Mackenzie orchestrated large public meetings throughout Upper Canada in the summer and early fall of 1837. Three or four dozen meetings were held and Mackenzie was at most of them."Canadians!
It has been said that we are on the verge of a revolution. We are in the midst of one; a bloodless one, I hope." He described Head as "the puffed up, angry little creature who sits perched on a mahogany throne in a chamber here in Toronto playing the petty tyrant of the hour." When nothing the Reformers did resulted in redress, some began to believe that anything less than the complete overthrow of the system would be a waste of time. In November 1837 Mackenzie threw caution to the winds and hurled a provocative challenge directly at his Reformer followers. "To die fighting for freedom is truly glorious. Who would live and die a slave? Come if you dare, here goes! Rise Canadians!"
The rebels gathered at Montgomery's Tavern [**] on Yonge Street to plan strategy. During their arrival at the tavern, Lieutenant Colonel Robert Moodie suddenly appeared and when he attempted to ride through the throng to warn the lieutenant governor of their assembly, four shots rang out and Moodie fell from the saddle.
That same night another government supporter John Powell was captured by two rebels and while he was being led away, Powell pulled a gun he had hidden and killed one of the rebels.
In the confusion he mounted his horse and raced for York to warn Head. The alarm went out and Loyalist volunteers responded quickly
Some of the rebels who responded to Mackenzie's call to arms decided after sobre second thought that the exercise was hopeless and counselled calm and speedy dispersal. Other more highly motivated individuals pressed for an immediate attack on the defenseless city. Their heated arguments were interrupted by word that a force of Head's government supporters including pistol-packing Head and led by Colonel James Fitzgibbon was wending its way up Yonge Street.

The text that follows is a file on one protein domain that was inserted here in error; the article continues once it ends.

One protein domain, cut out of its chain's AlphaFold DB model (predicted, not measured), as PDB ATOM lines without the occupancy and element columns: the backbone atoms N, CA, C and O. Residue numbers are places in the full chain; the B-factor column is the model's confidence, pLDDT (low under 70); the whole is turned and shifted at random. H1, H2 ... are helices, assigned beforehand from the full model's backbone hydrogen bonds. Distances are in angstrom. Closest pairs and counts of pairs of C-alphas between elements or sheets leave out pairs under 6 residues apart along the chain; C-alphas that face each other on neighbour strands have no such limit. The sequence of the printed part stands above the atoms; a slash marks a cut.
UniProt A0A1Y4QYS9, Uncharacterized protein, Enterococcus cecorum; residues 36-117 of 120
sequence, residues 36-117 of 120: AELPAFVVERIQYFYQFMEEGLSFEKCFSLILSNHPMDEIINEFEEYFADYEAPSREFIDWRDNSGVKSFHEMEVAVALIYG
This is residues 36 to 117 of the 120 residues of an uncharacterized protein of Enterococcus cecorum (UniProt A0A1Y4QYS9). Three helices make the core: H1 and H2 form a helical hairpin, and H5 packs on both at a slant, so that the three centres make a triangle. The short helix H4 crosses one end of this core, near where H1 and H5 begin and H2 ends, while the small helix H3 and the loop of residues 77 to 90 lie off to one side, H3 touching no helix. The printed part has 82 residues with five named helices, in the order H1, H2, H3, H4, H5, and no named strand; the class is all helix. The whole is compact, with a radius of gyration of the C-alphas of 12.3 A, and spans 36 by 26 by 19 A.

Unless the rebels disbursed they would soon be forced to face and fight the royalists whether they wanted to or not. Both rebel and royal forces suffered from the same handicap: ineffective leadership. Head was no military leader, but then neither was Mackenzie. The Little Rebel failed to ensure secrecy and surprise, had little capacity for administration and could not keep his head in a crisis.
However, what he lacked in leadership he more than made up for in energy. Vowing victory 'General' Mackenzie prepared to lead his ragtag rebels into battle. Wrapped in several overcoats to ward off bullets as well as the bitter cold, he mounted a white farm horse and set off with roughly a thousand ill-armed supporters down Yonge Street to meet and beat Fitzgibbon's forces and overthrow the government. As they set off they sang the Upper Canadian Rebel Song of 1837.
Up and waur them a' Willy,
The total number of rebel supporters in York County and beyond was not known but it has been suggested that if they had acted with dispatch they could have caught Toronto unawares and captured the city. That, of course, presupposed planning. Men had to be organized, fed and armed - basic requirements that somehow were neglected. Neither was it necessary for the rebel attackers to set forth armed only with pikes and pitchforks when some six thousand unguarded weapons could have been seized in a quick raid. As well shotguns must have been available throughout the country and and these would have been formidable against inexperienced defenders. Passion not planning ruled the day, however, and as a result the rebel raid was destined to fail.
In the last light of day shadowy figures led by a rider on a ghostly horse encountered a squad of twenty-seven very nervous government supporters at William Sharpe's garden, the site today of Maple Leaf Gardens. There was a flash and a great blast from 27 government muskets. The front rank of the rebels returned the fire and then dropped to their knees to provide a clear shot for the second rank. To rebel riflemen in the rear the sudden disappearance of their brave comrades came as terrifying shock for it seemed that all had been shot. Fearing a similar fate the remaining rebels took off in all directions. [***]
The militia forces, which included a 22-year old militia private named John A. Macdonald, marched to the door of Montgomery's Tavern where the order was shouted to any inside to come out and surrender. By this time few rebels remained. Most had earlier tumbled out of the back door and headed for the hills. The place was ransacked by the militia and in a small room used by Mackenzie incriminating papers were found bearing the names of many of the dissenters. Bond Head was overjoyed and immediately issued a proclamation ordering the arrest off all named rebels and placing a 1000 pound bounty on Mackenzie's head. Bond Head rejoiced in their success and said they had subdued that "demon democracy."